The fact that the chemical Bisphenol A, which is in many plastic bottles and packaging, so that they remain supple, could be harmful to health, has already been expressed by various research institutes. In 2011, the European Commission banned baby bottles.

Studies indicate that the substance, or BPA for short, could be associated with cardiovascular disease, breast and prostate cancer and neuronal diseases. The use of BPA in plastic food packaging should therefore be limited, researchers suggest. The Federal Institute for Risk Assessment (BfR), the European Food Safety Authority (Efsa), the US Food and Drug Administration (FDA), the US National Institutes of Health (NIH) and the American Breast Cancer Foundation have already critically evaluated BPA.

Now results of another study point in this direction. Bisphenol A interferes with the function of proteins that are crucial for growth processes in cells. This is reported by researchers from the Ruhr University Bochum and the Bergische Universität Wuppertal. So far, it has been thought that BPA binds to hormone receptors and thereby unfolds its harmful effects.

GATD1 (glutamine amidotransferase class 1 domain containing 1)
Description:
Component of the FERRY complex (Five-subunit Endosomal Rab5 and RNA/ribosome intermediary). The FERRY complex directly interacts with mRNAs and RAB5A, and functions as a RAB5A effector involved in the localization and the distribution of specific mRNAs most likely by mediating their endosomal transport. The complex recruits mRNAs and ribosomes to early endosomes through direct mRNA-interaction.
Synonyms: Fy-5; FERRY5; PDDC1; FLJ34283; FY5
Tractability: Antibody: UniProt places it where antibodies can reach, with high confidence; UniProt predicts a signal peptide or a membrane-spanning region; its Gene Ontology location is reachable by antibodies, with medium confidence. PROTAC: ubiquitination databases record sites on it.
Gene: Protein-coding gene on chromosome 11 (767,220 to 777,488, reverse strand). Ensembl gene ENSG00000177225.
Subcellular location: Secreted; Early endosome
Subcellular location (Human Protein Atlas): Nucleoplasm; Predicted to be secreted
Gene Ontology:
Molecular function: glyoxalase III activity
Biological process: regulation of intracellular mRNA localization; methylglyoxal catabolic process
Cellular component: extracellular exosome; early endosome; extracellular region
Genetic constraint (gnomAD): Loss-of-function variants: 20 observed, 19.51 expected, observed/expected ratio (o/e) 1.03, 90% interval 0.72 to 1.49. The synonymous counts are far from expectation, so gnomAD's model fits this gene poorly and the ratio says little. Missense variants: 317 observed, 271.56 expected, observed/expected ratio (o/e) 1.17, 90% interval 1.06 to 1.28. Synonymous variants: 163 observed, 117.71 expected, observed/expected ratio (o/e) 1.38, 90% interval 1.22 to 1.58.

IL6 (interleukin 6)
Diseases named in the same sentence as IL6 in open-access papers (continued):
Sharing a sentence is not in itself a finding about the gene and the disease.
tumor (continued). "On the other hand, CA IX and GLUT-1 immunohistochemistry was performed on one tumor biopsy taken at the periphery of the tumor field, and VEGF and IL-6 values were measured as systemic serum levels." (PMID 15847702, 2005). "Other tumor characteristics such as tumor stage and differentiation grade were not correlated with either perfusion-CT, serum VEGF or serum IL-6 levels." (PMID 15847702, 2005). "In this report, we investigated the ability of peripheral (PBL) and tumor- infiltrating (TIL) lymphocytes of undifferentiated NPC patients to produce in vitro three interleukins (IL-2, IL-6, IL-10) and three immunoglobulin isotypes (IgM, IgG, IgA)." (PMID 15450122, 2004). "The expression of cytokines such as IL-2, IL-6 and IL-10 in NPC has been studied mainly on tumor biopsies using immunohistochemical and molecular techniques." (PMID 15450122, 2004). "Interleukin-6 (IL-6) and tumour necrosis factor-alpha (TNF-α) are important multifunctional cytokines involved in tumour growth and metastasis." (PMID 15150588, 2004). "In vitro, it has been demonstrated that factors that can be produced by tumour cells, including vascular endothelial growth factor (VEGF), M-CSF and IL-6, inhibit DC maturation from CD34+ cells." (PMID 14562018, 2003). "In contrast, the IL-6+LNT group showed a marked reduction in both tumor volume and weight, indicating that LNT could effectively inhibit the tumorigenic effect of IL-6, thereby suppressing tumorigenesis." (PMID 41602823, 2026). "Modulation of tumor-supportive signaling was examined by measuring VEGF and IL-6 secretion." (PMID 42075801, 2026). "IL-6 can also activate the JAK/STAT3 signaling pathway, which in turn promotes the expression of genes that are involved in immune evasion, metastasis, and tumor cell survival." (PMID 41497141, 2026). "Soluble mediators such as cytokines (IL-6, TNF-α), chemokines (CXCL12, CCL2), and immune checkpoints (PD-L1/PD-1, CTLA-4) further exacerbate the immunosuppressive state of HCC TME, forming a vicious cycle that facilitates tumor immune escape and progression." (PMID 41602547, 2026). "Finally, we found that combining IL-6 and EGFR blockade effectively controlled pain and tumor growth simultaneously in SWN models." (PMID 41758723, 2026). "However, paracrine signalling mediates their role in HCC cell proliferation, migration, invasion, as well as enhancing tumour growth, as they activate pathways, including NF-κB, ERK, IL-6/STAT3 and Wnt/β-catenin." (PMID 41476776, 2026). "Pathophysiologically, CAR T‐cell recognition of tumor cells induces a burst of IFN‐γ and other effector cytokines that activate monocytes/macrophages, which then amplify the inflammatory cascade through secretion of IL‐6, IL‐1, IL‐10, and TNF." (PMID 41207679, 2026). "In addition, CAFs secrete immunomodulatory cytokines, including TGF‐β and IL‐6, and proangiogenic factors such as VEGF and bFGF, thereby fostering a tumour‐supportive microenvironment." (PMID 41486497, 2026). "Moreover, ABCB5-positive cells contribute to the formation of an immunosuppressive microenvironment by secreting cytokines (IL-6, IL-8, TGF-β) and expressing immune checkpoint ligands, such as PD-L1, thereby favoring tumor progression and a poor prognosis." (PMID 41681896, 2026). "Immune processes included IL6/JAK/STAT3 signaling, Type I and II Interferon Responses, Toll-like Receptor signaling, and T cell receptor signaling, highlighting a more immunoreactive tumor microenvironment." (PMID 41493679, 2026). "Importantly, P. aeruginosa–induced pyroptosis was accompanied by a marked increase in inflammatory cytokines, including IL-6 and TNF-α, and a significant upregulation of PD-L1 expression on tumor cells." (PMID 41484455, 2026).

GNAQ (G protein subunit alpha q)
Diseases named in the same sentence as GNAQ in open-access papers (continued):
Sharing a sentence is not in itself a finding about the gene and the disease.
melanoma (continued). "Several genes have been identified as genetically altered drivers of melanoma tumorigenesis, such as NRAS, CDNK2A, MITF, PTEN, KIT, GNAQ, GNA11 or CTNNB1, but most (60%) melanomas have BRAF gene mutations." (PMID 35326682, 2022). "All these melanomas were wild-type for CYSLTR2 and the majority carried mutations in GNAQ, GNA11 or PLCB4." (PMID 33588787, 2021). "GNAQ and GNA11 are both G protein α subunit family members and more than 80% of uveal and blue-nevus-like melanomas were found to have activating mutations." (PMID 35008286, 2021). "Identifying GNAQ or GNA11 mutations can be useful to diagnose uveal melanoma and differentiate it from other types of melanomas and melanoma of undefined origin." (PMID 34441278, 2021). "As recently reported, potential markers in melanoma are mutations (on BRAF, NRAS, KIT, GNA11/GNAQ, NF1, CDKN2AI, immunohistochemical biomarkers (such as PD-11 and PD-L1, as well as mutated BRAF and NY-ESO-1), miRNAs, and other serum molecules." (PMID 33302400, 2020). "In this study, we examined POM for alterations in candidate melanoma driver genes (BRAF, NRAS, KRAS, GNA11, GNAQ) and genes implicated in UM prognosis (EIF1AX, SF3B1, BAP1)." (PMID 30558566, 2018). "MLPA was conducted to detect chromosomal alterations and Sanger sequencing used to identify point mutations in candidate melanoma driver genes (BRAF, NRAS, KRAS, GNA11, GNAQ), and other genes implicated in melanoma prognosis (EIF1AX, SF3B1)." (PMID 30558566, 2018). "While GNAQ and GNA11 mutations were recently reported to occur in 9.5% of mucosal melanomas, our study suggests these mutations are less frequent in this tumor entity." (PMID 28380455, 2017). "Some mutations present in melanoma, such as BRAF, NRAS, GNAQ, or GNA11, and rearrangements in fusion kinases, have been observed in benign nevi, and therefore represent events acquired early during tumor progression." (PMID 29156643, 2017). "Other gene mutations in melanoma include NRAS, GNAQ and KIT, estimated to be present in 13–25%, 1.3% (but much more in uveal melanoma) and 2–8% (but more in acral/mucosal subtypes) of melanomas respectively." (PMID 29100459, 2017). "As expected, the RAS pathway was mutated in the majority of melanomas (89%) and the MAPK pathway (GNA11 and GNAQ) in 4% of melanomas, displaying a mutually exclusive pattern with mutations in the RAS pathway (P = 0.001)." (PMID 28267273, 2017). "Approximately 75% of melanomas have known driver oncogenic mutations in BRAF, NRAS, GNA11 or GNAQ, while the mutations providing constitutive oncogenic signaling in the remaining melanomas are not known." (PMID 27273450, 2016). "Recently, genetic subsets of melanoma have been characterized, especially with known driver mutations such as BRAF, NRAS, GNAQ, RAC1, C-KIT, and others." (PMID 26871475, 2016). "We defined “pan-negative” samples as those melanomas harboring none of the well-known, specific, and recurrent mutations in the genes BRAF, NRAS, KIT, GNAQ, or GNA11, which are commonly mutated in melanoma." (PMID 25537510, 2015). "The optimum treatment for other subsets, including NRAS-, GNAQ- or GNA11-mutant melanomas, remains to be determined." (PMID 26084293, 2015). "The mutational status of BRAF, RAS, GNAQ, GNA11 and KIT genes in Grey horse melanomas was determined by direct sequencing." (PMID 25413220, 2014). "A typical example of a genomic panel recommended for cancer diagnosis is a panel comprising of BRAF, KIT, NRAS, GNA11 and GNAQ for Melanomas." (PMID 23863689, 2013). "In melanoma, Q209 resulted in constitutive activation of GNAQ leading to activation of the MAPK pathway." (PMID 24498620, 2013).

Bisphenol A works in the body like the female hormone estrogen


The team of chemists and biochemists discovered that the substance also acts on the so-called small GTPases, the Ruhr-Universität announces. Small GTPases are enzymes that can exist in two states in the cell. The switch proteins are crucial for relaying signals in the cell. “Our study provides further evidence that the physiological effects of bisphenol A appear to be even more complex than previously thought,” says Prof. Raphael Stoll, head of the Biomolecular Spectroscopy Group of the Ruhr University.